CASTLE Center offers help to children with hearing problems
Posted May 23, 2013
Durham, N.C. — Eleven-year-old Parker Shoun loves music and dancing, but before he got cochlear implants in his ears, he couldn't hear the notes.
Born in January 2002, Parker didn't pass a newborn hearing test, so his parents took him to an audiologist. The audiologist said Parker's hearing was fine, but his parents knew better.
"Imagine a 2-year-old with no language," said Parker's mother, Holly Shoun. "He was really difficult to keep in a chair and have a lesson with."
When hearing aids and special teaching didn't help, his parents took him to the Carolyn J. Brown Center for the Acquisition of Spoken Language Through Listening Enrichment (CASTLE), part of the University of North Carolina School of Medicine.
Director Hannah Eskridge said Parker's audiologist was not experienced enough in pediatrics. CASTLE, she said, specializes in hearing aids, FM technology and cochlear implants.
Parker was fitted for his first implant at age 3, followed by daily therapy at the center, which includes helping children use their new ability to hear to learn to speak.
It's the only program of its kind in North Carolina, and many families travel hours to get the help they need.
"I know some of the other students were coming from Winston-Salem, Wilmington, driving every day," said Michael Shoun, Parker's father.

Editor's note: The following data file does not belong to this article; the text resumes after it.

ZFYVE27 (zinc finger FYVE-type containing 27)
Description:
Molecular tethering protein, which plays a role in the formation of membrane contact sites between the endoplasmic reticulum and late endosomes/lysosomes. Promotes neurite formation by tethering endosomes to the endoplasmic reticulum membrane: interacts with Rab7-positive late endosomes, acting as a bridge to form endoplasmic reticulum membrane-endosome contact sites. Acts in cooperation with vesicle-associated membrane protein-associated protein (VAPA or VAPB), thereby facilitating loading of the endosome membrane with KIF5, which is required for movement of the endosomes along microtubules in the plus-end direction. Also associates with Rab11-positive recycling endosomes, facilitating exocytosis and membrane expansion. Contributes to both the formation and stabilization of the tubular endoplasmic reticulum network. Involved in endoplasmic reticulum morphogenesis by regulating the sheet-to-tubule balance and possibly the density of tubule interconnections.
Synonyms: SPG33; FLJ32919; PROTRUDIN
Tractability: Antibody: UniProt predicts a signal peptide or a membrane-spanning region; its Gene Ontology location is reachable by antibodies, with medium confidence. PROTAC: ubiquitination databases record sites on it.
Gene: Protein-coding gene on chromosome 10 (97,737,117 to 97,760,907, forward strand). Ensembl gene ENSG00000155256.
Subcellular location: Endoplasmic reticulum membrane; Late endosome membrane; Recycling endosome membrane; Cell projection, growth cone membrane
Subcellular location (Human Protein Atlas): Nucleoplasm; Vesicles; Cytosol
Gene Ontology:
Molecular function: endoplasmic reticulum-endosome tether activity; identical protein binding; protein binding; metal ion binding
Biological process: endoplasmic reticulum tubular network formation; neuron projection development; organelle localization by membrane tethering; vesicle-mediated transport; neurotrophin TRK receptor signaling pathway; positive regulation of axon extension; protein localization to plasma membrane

But a new CASTLE program called REACH allows the center's experts to connect with families through a computer screen.
"Now we can work with so many more families and so many more professionals without ever leaving the CASTLE Center," Eskridge said.
Summer Allison said REACH has been a huge help for her family.
"It's very important for us," she said. "We live in western North Carolina, and we just don't have access to auditory verbal therapists."
Her 1-year-old daughter, Olivia, received hearing aids at 3 months and should have no speech delays when she begins kindergarten.
Parker is keeping up with his peers in fourth grade, but his late diagnosis, implantation and speech therapy are evident in his speech. Parker says he's fine with that.
"I'm like the only one (in my class) with cochlear implants, so I feel special," he said.